Lab

The Bill and Melinda Gates Foundation has made its support of genetically modified foods no secret over the years, and the recent $10 million grant awarded by the foundation to a team of British plant scientists makes it even more apparent.

Researchers at the UK’s John Innes Centre will use the generous funding to develop new crops—mainly corn, wheat and rice—that require little to no fertilizer, theoretically pulling nitrogen from the air instead of through chemicals common in fertilizers. The Bill and Melinda Gates Foundation contributes major funding to nations in Africa where poor farmers often don’t have access to affordable fertilizers. “We believe if we can get nitrogen fixing cereals, we can deliver much higher yields to farmers in Africa and allow them to grow enough food for themselves,” professor Giles Oldroyd and lead researcher on the project told BBC News. The researchers also suggest that a decreased need for fertilizers could also reduce greenhouse gas emissions common from chemical-based fertilizers.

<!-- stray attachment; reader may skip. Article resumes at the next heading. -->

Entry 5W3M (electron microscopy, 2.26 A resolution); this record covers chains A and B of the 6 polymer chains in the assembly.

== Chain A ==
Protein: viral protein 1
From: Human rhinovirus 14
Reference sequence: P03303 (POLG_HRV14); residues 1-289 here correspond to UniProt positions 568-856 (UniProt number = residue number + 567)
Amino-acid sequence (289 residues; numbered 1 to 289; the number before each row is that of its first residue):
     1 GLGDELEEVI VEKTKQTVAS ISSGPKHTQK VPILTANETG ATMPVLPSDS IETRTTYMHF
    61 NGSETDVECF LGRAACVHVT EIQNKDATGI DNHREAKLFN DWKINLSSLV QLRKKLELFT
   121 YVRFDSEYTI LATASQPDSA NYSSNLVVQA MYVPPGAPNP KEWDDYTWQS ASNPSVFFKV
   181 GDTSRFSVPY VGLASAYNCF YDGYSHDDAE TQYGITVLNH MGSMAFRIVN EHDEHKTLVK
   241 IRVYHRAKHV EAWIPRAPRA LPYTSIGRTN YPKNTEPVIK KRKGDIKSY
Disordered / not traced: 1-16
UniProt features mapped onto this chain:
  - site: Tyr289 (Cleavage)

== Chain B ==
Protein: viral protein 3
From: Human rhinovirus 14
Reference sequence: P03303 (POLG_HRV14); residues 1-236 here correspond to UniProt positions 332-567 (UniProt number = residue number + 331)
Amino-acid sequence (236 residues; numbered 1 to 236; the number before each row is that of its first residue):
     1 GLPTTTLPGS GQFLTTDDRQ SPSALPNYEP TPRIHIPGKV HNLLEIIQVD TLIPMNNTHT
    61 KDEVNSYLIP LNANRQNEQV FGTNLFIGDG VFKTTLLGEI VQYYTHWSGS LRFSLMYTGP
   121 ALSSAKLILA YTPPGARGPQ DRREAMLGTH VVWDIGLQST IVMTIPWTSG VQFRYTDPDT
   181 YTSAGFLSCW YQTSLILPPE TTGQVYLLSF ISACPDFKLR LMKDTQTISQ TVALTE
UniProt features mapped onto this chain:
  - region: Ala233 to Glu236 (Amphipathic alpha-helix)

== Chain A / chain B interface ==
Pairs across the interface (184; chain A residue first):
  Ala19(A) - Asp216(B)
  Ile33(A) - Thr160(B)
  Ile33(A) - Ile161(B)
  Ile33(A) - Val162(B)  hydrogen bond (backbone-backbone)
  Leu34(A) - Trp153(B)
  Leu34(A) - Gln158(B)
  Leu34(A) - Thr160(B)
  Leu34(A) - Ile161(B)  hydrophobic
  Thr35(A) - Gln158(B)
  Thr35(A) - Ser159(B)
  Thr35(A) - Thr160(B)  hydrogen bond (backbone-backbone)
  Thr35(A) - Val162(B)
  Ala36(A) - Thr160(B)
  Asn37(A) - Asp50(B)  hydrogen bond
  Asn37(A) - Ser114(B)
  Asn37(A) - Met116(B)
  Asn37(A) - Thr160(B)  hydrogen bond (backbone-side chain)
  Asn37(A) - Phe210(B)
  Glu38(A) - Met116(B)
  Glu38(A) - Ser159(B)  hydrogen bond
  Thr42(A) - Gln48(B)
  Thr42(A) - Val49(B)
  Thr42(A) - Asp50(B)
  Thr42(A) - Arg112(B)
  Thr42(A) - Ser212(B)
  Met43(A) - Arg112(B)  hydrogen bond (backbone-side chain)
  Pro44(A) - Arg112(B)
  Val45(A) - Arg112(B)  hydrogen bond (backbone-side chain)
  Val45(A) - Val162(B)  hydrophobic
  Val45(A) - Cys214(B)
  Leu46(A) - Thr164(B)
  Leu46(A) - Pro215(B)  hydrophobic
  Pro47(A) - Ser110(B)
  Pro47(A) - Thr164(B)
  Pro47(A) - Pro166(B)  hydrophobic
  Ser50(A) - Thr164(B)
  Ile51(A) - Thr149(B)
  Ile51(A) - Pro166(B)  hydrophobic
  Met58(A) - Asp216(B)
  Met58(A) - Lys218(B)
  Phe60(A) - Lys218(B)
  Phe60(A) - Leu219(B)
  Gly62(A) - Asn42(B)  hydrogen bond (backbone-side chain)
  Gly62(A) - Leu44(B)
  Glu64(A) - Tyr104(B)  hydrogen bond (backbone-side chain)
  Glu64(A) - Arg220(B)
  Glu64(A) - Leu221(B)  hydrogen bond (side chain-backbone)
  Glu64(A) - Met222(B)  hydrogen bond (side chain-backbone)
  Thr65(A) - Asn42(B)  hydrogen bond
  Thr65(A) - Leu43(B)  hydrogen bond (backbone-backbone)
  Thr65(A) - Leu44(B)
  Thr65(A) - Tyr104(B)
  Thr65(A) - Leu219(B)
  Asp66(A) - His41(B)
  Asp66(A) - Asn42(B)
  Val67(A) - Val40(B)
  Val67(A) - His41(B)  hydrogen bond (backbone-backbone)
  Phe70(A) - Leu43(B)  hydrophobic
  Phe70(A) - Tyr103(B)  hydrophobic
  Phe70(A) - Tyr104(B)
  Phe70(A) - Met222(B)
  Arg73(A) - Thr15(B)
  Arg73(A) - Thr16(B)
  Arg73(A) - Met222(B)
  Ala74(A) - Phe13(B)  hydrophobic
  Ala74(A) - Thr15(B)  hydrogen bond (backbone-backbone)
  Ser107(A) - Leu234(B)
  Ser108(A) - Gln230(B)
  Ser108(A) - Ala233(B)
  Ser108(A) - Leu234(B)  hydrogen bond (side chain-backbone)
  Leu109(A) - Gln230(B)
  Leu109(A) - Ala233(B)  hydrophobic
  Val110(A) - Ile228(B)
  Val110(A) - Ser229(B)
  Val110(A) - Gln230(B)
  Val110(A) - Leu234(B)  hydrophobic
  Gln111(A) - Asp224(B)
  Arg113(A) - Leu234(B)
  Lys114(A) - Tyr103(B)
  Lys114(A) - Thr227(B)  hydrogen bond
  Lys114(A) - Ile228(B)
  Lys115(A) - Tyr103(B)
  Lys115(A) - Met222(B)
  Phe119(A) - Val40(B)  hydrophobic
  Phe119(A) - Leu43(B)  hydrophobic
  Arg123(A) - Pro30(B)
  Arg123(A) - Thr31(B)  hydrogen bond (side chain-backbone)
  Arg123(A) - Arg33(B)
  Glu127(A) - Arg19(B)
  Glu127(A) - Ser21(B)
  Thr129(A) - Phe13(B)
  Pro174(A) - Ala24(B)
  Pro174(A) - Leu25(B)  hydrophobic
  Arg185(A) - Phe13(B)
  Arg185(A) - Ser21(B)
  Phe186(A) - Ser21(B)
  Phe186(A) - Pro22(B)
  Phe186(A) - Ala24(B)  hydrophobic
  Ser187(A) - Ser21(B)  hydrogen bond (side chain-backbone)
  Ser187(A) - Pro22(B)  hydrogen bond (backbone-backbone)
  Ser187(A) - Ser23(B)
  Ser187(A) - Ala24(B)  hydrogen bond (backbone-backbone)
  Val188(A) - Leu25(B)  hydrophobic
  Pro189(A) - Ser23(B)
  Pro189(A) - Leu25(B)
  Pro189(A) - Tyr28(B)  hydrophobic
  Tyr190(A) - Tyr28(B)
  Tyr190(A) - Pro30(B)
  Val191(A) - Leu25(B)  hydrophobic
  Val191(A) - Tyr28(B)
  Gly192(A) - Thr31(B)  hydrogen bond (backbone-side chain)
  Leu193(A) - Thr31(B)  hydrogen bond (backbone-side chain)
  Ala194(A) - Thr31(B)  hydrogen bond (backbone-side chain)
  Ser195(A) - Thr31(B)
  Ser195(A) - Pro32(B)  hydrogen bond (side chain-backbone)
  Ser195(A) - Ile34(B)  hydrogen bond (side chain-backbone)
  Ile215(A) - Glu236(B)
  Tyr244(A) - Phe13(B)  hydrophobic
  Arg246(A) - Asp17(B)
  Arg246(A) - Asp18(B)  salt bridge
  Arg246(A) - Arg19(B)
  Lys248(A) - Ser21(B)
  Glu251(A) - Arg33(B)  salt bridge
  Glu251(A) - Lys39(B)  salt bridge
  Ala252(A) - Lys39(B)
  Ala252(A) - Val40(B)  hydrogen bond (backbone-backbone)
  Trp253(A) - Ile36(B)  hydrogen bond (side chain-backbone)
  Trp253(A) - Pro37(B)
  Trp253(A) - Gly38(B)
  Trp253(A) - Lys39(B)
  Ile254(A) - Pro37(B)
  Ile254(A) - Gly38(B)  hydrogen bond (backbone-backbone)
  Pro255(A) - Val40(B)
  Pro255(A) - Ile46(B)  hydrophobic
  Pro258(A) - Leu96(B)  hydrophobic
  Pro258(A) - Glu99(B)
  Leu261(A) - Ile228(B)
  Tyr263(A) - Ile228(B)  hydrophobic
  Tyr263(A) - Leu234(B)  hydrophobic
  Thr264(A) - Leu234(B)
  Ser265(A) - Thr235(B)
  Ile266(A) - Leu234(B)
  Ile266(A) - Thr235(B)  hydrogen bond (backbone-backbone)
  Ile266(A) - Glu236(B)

The award marks one of the largest biotech investments in the UK at a time when GMOs are being rapidly developed and shrouded with controversy. Scientists at Rothamsted Research have been working on a genetically modified wheat plant able to deter aphids, which has garnered attention from anti-GMO groups and concerned individuals.

The recently unveiled G8 program, the New Alliance for Food Security and Nutrition program is positioned to invest more than $22 billion in supporting Africa’s poverty and hunger issues with funding from major biotech companies including DuPont,  Cargill, Monsanto and Snygenta.

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